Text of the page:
The Encyclopedists

the writers of the great French encyclopedia which appeared in 1751-1772. The editors were Diderot and D'Alembert. Among the contributors were Voltaire and Rousseau.

See also: Encyclopedist

References in periodicals archive ?
The outrageous ambition of Miller's texts is both in the attempt to include everything, but also to create a universe where one moves in and out of the imaginations of Gauguin, Van Gogh, and the encyclopedists.
This work reads more akin to a Weberian approach, a la his analysis of the ideal-types of social action, or the work of Diderot and the Encyclopedists, rather than approaching its topic in a manner closer to Merleau-Ponty or Schutz.
The true one was, in his opinion, first theorized by John Locke and then further developed in the papers of Josiah Tucker, Adam Ferguson, Adam Smith and Edmund Burke, whereas the false one was frequently used by physiocrats, the Encyclopedists (11) and J.
The Encyclopedists believed that during the eighteenth century, scientific and intellectual progress was accelerating.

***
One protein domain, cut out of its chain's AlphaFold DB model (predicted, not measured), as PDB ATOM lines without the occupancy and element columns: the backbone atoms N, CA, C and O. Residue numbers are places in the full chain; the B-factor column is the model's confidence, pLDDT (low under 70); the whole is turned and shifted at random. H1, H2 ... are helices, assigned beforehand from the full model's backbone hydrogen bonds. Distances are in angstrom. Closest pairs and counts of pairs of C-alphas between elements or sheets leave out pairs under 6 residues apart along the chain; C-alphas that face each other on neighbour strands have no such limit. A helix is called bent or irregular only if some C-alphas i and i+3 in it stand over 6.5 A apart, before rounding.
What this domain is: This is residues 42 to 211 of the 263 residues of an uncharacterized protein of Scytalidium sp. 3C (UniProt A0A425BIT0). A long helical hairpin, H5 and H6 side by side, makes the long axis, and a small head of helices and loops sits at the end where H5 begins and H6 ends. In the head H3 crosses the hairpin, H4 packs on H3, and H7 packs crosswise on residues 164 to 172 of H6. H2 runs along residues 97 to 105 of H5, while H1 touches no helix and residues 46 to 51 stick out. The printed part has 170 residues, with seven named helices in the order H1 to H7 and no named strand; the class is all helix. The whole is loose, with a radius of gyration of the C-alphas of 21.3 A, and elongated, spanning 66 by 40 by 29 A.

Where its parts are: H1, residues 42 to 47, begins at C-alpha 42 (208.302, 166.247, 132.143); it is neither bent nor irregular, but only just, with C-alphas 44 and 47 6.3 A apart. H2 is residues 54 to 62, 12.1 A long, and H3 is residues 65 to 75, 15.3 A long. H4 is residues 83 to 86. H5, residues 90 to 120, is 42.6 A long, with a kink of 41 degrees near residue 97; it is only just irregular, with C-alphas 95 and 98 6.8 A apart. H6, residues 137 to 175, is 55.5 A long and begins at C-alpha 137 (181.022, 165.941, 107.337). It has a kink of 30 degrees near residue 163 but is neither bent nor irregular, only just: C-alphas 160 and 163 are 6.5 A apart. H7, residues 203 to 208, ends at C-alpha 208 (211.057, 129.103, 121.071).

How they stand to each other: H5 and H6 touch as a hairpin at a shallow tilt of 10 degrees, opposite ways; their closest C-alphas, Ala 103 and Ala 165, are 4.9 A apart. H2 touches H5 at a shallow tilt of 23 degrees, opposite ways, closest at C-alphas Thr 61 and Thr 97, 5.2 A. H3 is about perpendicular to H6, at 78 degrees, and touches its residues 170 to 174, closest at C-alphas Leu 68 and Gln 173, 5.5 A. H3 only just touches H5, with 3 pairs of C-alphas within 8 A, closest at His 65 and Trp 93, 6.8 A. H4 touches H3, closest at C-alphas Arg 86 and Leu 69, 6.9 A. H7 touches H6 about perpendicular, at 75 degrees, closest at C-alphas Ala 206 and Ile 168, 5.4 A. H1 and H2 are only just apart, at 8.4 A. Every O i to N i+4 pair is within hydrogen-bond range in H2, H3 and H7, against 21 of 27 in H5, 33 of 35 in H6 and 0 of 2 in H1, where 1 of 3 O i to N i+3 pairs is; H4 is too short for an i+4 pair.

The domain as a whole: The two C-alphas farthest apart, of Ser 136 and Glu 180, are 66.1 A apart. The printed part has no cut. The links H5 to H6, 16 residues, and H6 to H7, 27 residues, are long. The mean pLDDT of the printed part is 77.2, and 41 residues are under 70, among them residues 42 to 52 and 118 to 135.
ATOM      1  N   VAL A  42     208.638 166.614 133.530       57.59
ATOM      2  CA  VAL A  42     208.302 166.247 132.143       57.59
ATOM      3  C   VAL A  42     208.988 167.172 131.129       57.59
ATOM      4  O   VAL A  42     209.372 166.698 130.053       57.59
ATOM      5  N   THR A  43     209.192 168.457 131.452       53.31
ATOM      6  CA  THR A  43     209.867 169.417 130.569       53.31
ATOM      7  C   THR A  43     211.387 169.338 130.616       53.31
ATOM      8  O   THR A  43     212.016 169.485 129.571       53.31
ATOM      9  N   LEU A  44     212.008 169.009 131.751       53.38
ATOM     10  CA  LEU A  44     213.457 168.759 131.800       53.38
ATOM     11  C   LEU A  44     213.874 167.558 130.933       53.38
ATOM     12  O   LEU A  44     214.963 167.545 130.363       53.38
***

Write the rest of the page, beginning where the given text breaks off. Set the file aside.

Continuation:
The Enlightenment started in France, where Voltaire (1694-1778) and the Encyclopedists were its major proponents.
Matfre clearly did not take such a view; his Breviari constituted an unprecedented attempt to wed the highly allusive and formally complex love poetry of the troubadours to the exhaustive but prosaic erudition of the encyclopedists, partly through direct quotations of the lyric.
This tradition of associating places with markers from sacred history perhaps found its clearest expression in the work of the encyclopedists of the thirteenth century.
In the dreams of modern reason, from the Encyclopedists and Jacobins in the eighteenth century to the socialists and anarchists of the nineteenth and twentieth, the Tower of Babel would be rebuilt, the whole restored.
On the other hand, the Encyclopedists were dissatisfied with the partial and piecemeal perspectives of the truth they were accumulating, and yearned to make the Encyclopedia something more.
As the century wore on, spontaneous generation became increasingly associated with the encyclopedists, materialism, atheism, and revolution.
Yet the Encyclopedists follow in the Jesuit footsteps, echoing their dismissal of Lahontan's work because of his portrayal of American Indian critical views.
The image Newman repeated through much of his writing in order to communicate totality and perfection of knowledge--truly catholic knowledge--was one the Encyclopedists would find, initially, familiar: the "whole circle" of doctrines and knowledge.